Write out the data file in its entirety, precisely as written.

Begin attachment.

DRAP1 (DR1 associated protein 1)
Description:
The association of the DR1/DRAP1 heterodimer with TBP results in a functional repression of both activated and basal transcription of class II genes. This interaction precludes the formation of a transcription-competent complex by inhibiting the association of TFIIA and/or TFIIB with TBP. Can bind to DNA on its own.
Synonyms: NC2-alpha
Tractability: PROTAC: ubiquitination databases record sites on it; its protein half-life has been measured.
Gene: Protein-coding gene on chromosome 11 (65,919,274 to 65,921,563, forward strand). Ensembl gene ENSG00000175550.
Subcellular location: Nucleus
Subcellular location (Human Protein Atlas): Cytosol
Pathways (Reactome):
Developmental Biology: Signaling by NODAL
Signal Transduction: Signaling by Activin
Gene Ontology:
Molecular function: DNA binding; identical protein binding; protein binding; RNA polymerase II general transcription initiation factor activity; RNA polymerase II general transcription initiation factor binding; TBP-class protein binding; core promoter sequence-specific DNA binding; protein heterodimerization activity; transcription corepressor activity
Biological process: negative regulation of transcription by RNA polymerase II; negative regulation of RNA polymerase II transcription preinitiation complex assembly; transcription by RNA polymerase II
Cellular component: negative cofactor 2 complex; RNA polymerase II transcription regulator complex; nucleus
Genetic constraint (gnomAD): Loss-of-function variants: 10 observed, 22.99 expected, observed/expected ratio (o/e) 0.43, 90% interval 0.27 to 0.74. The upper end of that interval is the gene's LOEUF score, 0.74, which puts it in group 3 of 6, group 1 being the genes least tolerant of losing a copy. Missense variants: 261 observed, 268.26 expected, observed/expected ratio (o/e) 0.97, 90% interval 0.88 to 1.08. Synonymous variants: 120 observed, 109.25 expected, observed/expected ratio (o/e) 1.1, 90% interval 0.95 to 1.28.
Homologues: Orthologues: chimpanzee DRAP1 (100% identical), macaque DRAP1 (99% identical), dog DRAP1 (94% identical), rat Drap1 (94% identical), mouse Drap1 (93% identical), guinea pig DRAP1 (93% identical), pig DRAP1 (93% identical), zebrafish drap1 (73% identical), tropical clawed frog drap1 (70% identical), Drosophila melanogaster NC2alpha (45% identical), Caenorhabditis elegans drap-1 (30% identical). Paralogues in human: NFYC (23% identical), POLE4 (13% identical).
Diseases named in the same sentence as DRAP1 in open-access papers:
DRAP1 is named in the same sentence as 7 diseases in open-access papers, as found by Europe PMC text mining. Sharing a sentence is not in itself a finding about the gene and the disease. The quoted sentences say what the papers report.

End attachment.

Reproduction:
DRAP1 (DR1 associated protein 1)
Description:
The association of the DR1/DRAP1 heterodimer with TBP results in a functional repression of both activated and basal transcription of class II genes. This interaction precludes the formation of a transcription-competent complex by inhibiting the association of TFIIA and/or TFIIB with TBP. Can bind to DNA on its own.
Synonyms: NC2-alpha
Tractability: PROTAC: ubiquitination databases record sites on it; its protein half-life has been measured.
Gene: Protein-coding gene on chromosome 11 (65,919,274 to 65,921,563, forward strand). Ensembl gene ENSG00000175550.
Subcellular location: Nucleus
Subcellular location (Human Protein Atlas): Cytosol
Pathways (Reactome):
Developmental Biology: Signaling by NODAL
Signal Transduction: Signaling by Activin
Gene Ontology:
Molecular function: DNA binding; identical protein binding; protein binding; RNA polymerase II general transcription initiation factor activity; RNA polymerase II general transcription initiation factor binding; TBP-class protein binding; core promoter sequence-specific DNA binding; protein heterodimerization activity; transcription corepressor activity
Biological process: negative regulation of transcription by RNA polymerase II; negative regulation of RNA polymerase II transcription preinitiation complex assembly; transcription by RNA polymerase II
Cellular component: negative cofactor 2 complex; RNA polymerase II transcription regulator complex; nucleus
Genetic constraint (gnomAD): Loss-of-function variants: 10 observed, 22.99 expected, observed/expected ratio (o/e) 0.43, 90% interval 0.27 to 0.74. The upper end of that interval is the gene's LOEUF score, 0.74, which puts it in group 3 of 6, group 1 being the genes least tolerant of losing a copy. Missense variants: 261 observed, 268.26 expected, observed/expected ratio (o/e) 0.97, 90% interval 0.88 to 1.08. Synonymous variants: 120 observed, 109.25 expected, observed/expected ratio (o/e) 1.1, 90% interval 0.95 to 1.28.
Homologues: Orthologues: chimpanzee DRAP1 (100% identical), macaque DRAP1 (99% identical), dog DRAP1 (94% identical), rat Drap1 (94% identical), mouse Drap1 (93% identical), guinea pig DRAP1 (93% identical), pig DRAP1 (93% identical), zebrafish drap1 (73% identical), tropical clawed frog drap1 (70% identical), Drosophila melanogaster NC2alpha (45% identical), Caenorhabditis elegans drap-1 (30% identical). Paralogues in human: NFYC (23% identical), POLE4 (13% identical).
Diseases named in the same sentence as DRAP1 in open-access papers:
DRAP1 is named in the same sentence as 7 diseases in open-access papers, as found by Europe PMC text mining. Sharing a sentence is not in itself a finding about the gene and the disease. The quoted sentences say what the papers report.